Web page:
To evaluate the safety and efficacy of halo immobilization in children younger than 3 years.
All children less than 3 years of age who were placed in a halo-orthosis at a tertiary pediatric center were reviewed to determine the indications, safety, and efficacy of this method. Adequacy of immobilization and correct technique was established considering the chronology of maturation (skull and brain development). The functional outcome was analyzed.
Ten patients (<3 years old) were identified from a total of 150 where halo ring/vest immobilization was used. There were six boys and four girls, with an average age of 2 years (range 10 months to 2 years and 10 months). The average time of immobilization in the halo-orthosis was 75 days (range 33–168 days), and the average follow-up time was 5 years and 2 months (range 1–12 years). There were two halo-related problems and four related to the index procedure. Halo-related problems included pin-site infection in one patient, and three pins loosening in another. There were four complications associated with the index procedure, all early in the series, including three cases of pseudarthrosis and one patient that had an insufficient decompression of basilar invagination. Two of the three failed fusions occurred at the occipito-cervical junction, which prompted us to develop new techniques for fusion at this level.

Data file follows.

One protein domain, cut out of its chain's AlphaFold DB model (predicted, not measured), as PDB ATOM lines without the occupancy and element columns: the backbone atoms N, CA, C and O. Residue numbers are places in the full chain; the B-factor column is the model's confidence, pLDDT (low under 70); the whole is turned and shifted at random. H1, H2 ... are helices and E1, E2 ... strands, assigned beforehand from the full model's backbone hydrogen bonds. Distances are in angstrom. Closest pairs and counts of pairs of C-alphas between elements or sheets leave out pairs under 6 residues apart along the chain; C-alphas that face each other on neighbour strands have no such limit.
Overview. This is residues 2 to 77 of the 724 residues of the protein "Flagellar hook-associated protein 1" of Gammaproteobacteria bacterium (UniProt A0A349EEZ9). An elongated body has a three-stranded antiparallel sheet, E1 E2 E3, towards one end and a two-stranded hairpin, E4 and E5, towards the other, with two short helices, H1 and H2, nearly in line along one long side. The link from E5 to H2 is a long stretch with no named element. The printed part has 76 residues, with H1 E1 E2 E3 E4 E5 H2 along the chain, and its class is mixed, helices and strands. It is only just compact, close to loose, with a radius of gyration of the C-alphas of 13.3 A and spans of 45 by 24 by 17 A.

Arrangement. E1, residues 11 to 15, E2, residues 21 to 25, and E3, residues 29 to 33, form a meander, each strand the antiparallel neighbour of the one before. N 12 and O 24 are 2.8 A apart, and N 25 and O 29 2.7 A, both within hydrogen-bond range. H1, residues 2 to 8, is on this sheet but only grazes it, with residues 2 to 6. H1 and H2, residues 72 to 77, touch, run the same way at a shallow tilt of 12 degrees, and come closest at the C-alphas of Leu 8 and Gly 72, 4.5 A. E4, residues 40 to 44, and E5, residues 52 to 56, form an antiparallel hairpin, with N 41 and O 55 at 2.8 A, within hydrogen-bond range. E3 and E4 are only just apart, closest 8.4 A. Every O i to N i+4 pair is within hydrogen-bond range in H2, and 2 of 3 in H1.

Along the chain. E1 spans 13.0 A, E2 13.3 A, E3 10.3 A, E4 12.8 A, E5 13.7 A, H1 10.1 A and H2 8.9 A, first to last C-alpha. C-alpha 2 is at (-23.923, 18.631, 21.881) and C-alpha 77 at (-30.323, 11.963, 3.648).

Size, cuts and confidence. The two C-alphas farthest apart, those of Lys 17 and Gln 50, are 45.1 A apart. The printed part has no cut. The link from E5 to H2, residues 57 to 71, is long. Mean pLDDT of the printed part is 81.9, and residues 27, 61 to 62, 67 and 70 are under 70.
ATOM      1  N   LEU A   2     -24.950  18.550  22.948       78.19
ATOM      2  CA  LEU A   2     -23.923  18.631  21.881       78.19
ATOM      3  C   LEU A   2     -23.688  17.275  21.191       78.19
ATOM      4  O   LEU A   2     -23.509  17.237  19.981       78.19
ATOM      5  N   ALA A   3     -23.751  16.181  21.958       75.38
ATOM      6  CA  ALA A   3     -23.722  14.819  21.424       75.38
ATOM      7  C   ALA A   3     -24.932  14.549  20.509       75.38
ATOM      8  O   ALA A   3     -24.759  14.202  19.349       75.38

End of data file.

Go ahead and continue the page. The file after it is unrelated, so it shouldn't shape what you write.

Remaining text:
Halo-orthosis is a relatively safe and reliable device for immobilization of the upper cervical spine in children less than 3 years old. Understanding the developmental anatomy and a limited CT scan are helpful in pin placement. We recommend the use of a multiple pin construct, perpendicular insertion, and precise tightening with good pin-site care and frequent follow-up. The benefits seem to outweigh the risks in this population, considering the mechanical advantages of the halo-orthosis.